PAB Holds Computer-Implemented Method of Standardizing Bills of Resources Not Patentable Subject Matter

PAB Holds Computer-Implemented Method of Standardizing Bills of Resources Not Patentable Subject Matter

Patent Application No.
2,304,195, CD 1338

decision was a review by the Patent Appeal Board (PAB) of the final rejection
of patent application no. 2,304,195 entitled "METHOD FOR THE ANALYSIS AND
STANDARDIZATION OF BILLS OF RESOURCES." Bills of resources are itemized
lists of the requirements to perform a particular task or procedure. [2] The
primary issue was whether the claims are directed to non-statutory subject
matter and therefore non-compliant with section 2 of the Patent Act.

The Board
decided that the claims were directed to non-statutory subject matter, and
upheld the Examiner’s refusal of the application.


Claims 1
and 25 are representative of the claims on file:

1. A method for the production of at least one standard bill of
resource, from bills of resources which include a list of resources to be
utilized in performing a procedure, comprising the computer-implemented steps

selecting a plurality of bills of resources from a known universe of
bills of resources;

developing a model for each of the selected bills of resources, each of
said models including values which correspond to the number of units of given
resources from the selected bills of resources;

manipulating said models mathematically to highlight similarities and
dissimilarities of defined characteristics in said models;

expressing the manipulated models in a format in which a relative
position of each of said manipulated models may be determined, the relative
position of each of the manipulated models reflecting the degree of similarity
or dissimilarity to the other manipulated modes;

analyzing said selected bills of resources based upon the expression of
the manipulated models; and

producing the at least on standard bill of resources based on the
analysis of the bills of resources.

25. A computer implemented method for the production of at least one
standardized bill of resources, from bills of resources including lists of
resources for use in the performance of a procedure comprising the following

defining a set of bills of resources for analysis;

providing the defined set of bills of resources to a computer to develop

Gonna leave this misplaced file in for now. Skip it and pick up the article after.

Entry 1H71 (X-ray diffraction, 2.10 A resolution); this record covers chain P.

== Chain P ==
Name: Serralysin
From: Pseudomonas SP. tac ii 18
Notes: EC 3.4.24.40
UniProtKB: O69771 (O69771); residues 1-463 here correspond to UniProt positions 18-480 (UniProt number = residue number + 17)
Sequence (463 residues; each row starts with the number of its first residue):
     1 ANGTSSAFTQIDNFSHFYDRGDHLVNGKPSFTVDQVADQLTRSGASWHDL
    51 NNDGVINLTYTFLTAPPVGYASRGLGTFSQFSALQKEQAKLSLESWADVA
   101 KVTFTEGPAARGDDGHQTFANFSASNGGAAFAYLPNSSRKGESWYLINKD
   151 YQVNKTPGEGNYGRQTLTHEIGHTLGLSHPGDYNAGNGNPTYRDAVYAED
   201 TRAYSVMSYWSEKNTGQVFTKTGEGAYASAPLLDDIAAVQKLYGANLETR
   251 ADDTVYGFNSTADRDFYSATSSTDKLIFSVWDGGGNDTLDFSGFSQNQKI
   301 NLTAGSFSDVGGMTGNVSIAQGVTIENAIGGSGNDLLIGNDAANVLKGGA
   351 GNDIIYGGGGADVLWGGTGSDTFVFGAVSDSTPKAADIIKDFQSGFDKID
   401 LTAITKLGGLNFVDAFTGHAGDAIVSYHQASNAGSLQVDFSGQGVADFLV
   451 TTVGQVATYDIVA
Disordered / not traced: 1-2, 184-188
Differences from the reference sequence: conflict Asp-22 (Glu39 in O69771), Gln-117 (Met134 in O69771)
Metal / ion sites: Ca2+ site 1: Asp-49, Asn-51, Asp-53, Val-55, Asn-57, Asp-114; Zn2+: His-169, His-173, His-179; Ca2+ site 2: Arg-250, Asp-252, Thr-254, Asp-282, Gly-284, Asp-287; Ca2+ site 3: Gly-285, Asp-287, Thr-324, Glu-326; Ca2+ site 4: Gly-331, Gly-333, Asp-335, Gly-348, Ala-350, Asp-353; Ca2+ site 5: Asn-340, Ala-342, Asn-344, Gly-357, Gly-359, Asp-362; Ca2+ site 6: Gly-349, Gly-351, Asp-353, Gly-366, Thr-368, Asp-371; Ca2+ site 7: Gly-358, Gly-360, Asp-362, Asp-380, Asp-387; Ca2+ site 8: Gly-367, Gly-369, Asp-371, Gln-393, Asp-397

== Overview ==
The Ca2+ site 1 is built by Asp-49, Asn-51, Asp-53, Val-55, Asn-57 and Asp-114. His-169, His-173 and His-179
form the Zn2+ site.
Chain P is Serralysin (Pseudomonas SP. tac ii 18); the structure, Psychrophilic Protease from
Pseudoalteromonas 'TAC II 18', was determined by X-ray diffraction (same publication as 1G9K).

a set of electronic bills of resources corresponding to the defined set of
bills of resources;

mathematically manipulating the electronic bills of resources according
to an algorithm selected to characterize the electronic bills of resource
according to their degree of similarity relative to each other;

expressing said manipulated bills of resources in a human or machine
perceptible form such that the relative similarity or dissimilarity of the
bills of resources is apparent;

analyzing said expressed bills of resources in order to enhance or
optimize resource utilization; and

producing the at least one standardized bill of resources based on the
analysis of the bills of resources.

The Board
focused its claim construction on the essentiality of “computer implementation”
limitation in the claims. [22] The Board examined several different sections of
the description in construing the claims.

The Board
reviewed the Field of Invention and noted that it “points to the analysis and
development of bills of resources and to a method of depicting relationships
among different bills of resources and analyzing them, rather than the computer
implementation aspect, as the focus of the invention.” [24] The Board further
noted that the "Background of the Invention points to known issues
surrounding variation in bills of resources and some attempts at
standardization.” [25]

The Board
turned next to the objects of the invention, specified at pages 6-7, and observed
that these statements make no mention of providing a